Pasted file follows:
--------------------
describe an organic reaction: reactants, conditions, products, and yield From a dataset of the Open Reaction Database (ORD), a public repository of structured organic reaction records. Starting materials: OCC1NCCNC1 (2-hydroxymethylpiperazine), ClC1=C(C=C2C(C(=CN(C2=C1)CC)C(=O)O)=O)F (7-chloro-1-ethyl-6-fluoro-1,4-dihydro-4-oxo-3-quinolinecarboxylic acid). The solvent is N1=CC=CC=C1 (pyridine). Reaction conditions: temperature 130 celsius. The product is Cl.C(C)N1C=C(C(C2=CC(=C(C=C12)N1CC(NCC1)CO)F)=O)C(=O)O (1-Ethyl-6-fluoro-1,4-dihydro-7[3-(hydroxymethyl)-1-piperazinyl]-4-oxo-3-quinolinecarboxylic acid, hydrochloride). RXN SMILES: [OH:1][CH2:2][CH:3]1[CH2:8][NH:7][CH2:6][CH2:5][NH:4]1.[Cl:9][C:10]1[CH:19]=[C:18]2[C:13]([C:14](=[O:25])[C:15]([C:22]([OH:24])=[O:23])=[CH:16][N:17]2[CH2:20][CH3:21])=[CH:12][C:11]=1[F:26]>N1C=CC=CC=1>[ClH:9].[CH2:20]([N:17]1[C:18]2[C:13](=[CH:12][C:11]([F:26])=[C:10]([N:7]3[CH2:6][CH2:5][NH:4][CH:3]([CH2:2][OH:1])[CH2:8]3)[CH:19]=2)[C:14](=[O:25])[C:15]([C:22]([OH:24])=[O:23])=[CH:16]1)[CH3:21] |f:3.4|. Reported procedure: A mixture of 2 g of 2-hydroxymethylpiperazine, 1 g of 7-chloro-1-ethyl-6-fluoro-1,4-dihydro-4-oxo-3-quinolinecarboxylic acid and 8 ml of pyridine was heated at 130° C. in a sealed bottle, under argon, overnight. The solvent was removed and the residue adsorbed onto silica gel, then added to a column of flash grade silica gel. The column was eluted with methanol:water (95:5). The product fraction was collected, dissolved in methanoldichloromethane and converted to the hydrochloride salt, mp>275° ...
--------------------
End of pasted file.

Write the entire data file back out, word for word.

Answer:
describe an organic reaction: reactants, conditions, products, and yield From a dataset of the Open Reaction Database (ORD), a public repository of structured organic reaction records. Starting materials: OCC1NCCNC1 (2-hydroxymethylpiperazine), ClC1=C(C=C2C(C(=CN(C2=C1)CC)C(=O)O)=O)F (7-chloro-1-ethyl-6-fluoro-1,4-dihydro-4-oxo-3-quinolinecarboxylic acid). The solvent is N1=CC=CC=C1 (pyridine). Reaction conditions: temperature 130 celsius. The product is Cl.C(C)N1C=C(C(C2=CC(=C(C=C12)N1CC(NCC1)CO)F)=O)C(=O)O (1-Ethyl-6-fluoro-1,4-dihydro-7[3-(hydroxymethyl)-1-piperazinyl]-4-oxo-3-quinolinecarboxylic acid, hydrochloride). RXN SMILES: [OH:1][CH2:2][CH:3]1[CH2:8][NH:7][CH2:6][CH2:5][NH:4]1.[Cl:9][C:10]1[CH:19]=[C:18]2[C:13]([C:14](=[O:25])[C:15]([C:22]([OH:24])=[O:23])=[CH:16][N:17]2[CH2:20][CH3:21])=[CH:12][C:11]=1[F:26]>N1C=CC=CC=1>[ClH:9].[CH2:20]([N:17]1[C:18]2[C:13](=[CH:12][C:11]([F:26])=[C:10]([N:7]3[CH2:6][CH2:5][NH:4][CH:3]([CH2:2][OH:1])[CH2:8]3)[CH:19]=2)[C:14](=[O:25])[C:15]([C:22]([OH:24])=[O:23])=[CH:16]1)[CH3:21] |f:3.4|. Reported procedure: A mixture of 2 g of 2-hydroxymethylpiperazine, 1 g of 7-chloro-1-ethyl-6-fluoro-1,4-dihydro-4-oxo-3-quinolinecarboxylic acid and 8 ml of pyridine was heated at 130° C. in a sealed bottle, under argon, overnight. The solvent was removed and the residue adsorbed onto silica gel, then added to a column of flash grade silica gel. The column was eluted with methanol:water (95:5). The product fraction was collected, dissolved in methanoldichloromethane and converted to the hydrochloride salt, mp>275° ...